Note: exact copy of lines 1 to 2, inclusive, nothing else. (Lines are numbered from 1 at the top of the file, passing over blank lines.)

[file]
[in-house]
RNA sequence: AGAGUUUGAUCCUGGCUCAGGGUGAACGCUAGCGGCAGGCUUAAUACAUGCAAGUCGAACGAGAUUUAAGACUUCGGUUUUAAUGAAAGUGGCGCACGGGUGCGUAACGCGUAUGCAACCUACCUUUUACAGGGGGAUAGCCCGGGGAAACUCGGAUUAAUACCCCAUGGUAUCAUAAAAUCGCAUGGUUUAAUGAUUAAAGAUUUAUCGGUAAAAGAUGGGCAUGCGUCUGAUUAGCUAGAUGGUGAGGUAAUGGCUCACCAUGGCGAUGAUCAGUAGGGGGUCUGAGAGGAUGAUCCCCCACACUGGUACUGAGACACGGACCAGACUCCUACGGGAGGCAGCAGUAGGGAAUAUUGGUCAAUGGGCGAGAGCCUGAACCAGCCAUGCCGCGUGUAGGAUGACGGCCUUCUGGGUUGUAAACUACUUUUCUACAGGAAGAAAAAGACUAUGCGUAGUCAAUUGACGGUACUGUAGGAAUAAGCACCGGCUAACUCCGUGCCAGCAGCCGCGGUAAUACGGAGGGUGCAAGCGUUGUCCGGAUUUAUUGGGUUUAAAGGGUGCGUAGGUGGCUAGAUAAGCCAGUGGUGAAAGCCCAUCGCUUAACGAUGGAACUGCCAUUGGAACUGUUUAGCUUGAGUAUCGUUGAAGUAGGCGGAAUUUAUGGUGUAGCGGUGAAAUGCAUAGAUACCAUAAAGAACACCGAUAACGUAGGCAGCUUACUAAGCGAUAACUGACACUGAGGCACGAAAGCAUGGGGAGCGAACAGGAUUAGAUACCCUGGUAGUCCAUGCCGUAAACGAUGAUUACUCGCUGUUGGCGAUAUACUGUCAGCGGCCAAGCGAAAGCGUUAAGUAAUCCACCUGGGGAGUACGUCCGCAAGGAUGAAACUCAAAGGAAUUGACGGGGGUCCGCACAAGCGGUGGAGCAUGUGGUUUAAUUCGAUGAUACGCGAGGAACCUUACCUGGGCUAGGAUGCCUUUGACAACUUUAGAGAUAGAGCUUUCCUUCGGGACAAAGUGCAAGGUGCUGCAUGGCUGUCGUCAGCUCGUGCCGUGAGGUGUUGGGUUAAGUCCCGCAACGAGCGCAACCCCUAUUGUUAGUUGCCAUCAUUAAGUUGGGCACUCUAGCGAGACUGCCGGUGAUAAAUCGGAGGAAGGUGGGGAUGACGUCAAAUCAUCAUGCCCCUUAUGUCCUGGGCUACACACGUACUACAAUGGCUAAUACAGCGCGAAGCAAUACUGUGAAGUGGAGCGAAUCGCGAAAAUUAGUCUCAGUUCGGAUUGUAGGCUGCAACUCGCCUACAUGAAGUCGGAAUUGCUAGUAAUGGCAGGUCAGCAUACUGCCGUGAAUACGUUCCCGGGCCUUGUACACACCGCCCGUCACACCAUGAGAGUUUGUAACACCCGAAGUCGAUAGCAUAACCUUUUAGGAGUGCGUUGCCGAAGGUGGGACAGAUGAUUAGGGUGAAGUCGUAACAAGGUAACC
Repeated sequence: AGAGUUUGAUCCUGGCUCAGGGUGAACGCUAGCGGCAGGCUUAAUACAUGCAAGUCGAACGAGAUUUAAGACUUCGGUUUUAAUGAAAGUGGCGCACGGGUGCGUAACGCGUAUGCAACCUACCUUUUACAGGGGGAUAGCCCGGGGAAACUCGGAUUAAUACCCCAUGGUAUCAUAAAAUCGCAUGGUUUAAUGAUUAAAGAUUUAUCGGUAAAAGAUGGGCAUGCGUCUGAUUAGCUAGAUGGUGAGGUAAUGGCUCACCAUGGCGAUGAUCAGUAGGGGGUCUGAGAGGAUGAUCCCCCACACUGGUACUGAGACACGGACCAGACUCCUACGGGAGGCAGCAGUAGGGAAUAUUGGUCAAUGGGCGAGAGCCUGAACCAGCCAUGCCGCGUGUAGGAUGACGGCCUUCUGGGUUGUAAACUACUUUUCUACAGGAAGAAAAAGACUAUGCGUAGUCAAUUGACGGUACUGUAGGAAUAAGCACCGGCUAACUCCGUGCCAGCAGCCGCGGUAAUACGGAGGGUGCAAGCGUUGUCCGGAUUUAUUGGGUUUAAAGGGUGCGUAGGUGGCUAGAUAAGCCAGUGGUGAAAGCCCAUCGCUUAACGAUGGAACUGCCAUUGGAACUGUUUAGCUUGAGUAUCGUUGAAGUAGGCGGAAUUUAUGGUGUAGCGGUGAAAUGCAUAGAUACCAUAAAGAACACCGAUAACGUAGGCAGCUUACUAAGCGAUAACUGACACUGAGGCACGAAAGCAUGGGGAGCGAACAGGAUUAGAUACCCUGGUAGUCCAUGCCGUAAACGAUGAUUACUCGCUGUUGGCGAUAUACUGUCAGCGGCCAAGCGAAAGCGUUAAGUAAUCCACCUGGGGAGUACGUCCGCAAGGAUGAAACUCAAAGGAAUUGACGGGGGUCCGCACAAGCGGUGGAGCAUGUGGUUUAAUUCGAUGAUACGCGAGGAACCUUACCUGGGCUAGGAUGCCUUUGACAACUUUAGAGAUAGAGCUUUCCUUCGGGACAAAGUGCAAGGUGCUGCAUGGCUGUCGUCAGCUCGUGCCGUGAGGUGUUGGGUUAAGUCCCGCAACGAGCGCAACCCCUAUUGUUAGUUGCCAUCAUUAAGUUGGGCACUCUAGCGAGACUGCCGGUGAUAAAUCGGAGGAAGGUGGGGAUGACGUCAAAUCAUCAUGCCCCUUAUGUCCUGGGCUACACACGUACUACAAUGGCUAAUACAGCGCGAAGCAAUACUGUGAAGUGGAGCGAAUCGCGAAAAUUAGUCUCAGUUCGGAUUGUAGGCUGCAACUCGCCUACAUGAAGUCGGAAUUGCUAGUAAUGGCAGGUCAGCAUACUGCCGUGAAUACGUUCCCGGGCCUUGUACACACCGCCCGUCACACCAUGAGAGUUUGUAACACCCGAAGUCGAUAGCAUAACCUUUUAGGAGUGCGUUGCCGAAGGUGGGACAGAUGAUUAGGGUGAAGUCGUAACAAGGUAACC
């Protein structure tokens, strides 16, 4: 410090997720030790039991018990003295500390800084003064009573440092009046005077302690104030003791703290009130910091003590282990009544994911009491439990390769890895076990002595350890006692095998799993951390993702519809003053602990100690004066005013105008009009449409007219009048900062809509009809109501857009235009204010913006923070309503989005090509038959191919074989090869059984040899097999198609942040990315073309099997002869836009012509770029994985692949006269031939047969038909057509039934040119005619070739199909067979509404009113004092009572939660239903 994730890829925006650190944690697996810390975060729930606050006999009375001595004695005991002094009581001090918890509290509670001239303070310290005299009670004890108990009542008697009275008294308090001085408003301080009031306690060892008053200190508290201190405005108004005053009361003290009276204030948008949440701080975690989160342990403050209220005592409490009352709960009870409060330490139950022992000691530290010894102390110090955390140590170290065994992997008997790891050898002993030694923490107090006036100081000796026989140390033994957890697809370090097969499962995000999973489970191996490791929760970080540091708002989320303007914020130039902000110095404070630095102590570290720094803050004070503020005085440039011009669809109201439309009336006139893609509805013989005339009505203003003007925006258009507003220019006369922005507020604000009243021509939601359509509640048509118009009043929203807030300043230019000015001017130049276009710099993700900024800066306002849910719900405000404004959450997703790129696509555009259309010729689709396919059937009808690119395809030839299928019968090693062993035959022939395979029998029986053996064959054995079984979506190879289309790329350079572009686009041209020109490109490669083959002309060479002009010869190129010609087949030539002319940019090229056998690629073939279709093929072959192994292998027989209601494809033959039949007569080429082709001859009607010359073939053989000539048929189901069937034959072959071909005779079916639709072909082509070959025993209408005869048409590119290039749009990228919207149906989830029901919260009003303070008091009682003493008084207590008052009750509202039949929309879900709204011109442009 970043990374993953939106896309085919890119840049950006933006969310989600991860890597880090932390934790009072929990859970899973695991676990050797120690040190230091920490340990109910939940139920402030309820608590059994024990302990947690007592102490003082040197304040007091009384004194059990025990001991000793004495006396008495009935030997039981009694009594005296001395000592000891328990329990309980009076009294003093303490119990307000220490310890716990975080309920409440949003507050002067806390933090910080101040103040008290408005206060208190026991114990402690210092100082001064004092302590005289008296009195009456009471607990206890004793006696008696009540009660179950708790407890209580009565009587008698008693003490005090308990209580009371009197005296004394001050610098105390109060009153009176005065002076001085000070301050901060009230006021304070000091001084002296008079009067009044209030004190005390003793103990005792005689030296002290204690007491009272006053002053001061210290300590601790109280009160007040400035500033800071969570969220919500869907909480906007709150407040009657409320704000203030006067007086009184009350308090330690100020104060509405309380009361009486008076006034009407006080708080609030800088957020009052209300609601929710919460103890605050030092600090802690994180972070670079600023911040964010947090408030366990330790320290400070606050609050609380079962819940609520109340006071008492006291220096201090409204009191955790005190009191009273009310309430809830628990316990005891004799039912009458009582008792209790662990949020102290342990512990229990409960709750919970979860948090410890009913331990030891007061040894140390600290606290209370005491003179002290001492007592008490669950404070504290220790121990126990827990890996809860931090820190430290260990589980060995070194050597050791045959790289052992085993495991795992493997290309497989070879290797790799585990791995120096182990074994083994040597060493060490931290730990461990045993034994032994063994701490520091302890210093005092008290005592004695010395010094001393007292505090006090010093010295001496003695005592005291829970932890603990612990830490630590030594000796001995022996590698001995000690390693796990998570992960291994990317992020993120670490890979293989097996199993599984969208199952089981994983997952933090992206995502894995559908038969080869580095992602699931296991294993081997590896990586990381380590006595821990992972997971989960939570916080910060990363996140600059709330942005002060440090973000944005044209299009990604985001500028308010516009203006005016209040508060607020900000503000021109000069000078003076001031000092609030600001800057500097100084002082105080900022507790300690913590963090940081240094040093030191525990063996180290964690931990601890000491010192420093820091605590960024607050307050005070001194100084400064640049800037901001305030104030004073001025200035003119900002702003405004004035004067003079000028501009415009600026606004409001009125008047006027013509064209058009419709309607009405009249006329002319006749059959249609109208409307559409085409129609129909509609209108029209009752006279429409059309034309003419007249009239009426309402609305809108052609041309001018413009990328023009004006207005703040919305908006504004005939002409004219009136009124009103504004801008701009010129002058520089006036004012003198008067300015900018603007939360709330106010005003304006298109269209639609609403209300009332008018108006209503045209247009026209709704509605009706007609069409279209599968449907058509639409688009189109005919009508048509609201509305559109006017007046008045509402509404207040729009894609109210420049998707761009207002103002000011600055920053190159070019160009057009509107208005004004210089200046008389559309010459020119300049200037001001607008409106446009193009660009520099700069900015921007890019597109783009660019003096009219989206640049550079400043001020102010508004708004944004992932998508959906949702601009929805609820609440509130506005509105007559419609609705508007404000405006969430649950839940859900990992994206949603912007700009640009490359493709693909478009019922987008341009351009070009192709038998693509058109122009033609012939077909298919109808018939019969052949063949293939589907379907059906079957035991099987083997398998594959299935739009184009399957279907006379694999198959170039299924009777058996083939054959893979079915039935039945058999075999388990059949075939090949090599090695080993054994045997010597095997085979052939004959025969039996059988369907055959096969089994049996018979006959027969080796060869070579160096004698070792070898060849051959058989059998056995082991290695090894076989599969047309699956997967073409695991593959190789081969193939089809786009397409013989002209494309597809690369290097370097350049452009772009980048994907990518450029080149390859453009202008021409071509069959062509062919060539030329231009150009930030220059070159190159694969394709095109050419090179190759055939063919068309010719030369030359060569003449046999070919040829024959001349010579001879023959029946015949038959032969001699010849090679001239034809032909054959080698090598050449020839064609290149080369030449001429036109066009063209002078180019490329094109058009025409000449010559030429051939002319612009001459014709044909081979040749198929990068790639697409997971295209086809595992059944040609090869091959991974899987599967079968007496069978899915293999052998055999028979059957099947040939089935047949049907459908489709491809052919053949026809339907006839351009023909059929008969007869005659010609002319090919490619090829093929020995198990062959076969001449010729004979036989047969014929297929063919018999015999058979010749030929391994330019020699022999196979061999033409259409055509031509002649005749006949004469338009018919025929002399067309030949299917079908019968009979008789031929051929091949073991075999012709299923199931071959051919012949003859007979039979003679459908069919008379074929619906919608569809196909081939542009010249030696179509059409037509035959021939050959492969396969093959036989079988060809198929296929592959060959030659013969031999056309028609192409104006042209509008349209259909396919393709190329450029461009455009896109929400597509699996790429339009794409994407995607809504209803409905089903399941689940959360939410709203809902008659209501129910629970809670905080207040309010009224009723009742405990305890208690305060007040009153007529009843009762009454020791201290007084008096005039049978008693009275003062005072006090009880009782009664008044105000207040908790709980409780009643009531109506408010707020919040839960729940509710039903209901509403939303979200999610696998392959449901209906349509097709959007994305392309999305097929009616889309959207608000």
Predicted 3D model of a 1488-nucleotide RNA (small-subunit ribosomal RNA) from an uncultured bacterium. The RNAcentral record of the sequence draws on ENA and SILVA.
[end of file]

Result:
[in-house]
RNA sequence: AGAGUUUGAUCCUGGCUCAGGGUGAACGCUAGCGGCAGGCUUAAUACAUGCAAGUCGAACGAGAUUUAAGACUUCGGUUUUAAUGAAAGUGGCGCACGGGUGCGUAACGCGUAUGCAACCUACCUUUUACAGGGGGAUAGCCCGGGGAAACUCGGAUUAAUACCCCAUGGUAUCAUAAAAUCGCAUGGUUUAAUGAUUAAAGAUUUAUCGGUAAAAGAUGGGCAUGCGUCUGAUUAGCUAGAUGGUGAGGUAAUGGCUCACCAUGGCGAUGAUCAGUAGGGGGUCUGAGAGGAUGAUCCCCCACACUGGUACUGAGACACGGACCAGACUCCUACGGGAGGCAGCAGUAGGGAAUAUUGGUCAAUGGGCGAGAGCCUGAACCAGCCAUGCCGCGUGUAGGAUGACGGCCUUCUGGGUUGUAAACUACUUUUCUACAGGAAGAAAAAGACUAUGCGUAGUCAAUUGACGGUACUGUAGGAAUAAGCACCGGCUAACUCCGUGCCAGCAGCCGCGGUAAUACGGAGGGUGCAAGCGUUGUCCGGAUUUAUUGGGUUUAAAGGGUGCGUAGGUGGCUAGAUAAGCCAGUGGUGAAAGCCCAUCGCUUAACGAUGGAACUGCCAUUGGAACUGUUUAGCUUGAGUAUCGUUGAAGUAGGCGGAAUUUAUGGUGUAGCGGUGAAAUGCAUAGAUACCAUAAAGAACACCGAUAACGUAGGCAGCUUACUAAGCGAUAACUGACACUGAGGCACGAAAGCAUGGGGAGCGAACAGGAUUAGAUACCCUGGUAGUCCAUGCCGUAAACGAUGAUUACUCGCUGUUGGCGAUAUACUGUCAGCGGCCAAGCGAAAGCGUUAAGUAAUCCACCUGGGGAGUACGUCCGCAAGGAUGAAACUCAAAGGAAUUGACGGGGGUCCGCACAAGCGGUGGAGCAUGUGGUUUAAUUCGAUGAUACGCGAGGAACCUUACCUGGGCUAGGAUGCCUUUGACAACUUUAGAGAUAGAGCUUUCCUUCGGGACAAAGUGCAAGGUGCUGCAUGGCUGUCGUCAGCUCGUGCCGUGAGGUGUUGGGUUAAGUCCCGCAACGAGCGCAACCCCUAUUGUUAGUUGCCAUCAUUAAGUUGGGCACUCUAGCGAGACUGCCGGUGAUAAAUCGGAGGAAGGUGGGGAUGACGUCAAAUCAUCAUGCCCCUUAUGUCCUGGGCUACACACGUACUACAAUGGCUAAUACAGCGCGAAGCAAUACUGUGAAGUGGAGCGAAUCGCGAAAAUUAGUCUCAGUUCGGAUUGUAGGCUGCAACUCGCCUACAUGAAGUCGGAAUUGCUAGUAAUGGCAGGUCAGCAUACUGCCGUGAAUACGUUCCCGGGCCUUGUACACACCGCCCGUCACACCAUGAGAGUUUGUAACACCCGAAGUCGAUAGCAUAACCUUUUAGGAGUGCGUUGCCGAAGGUGGGACAGAUGAUUAGGGUGAAGUCGUAACAAGGUAACC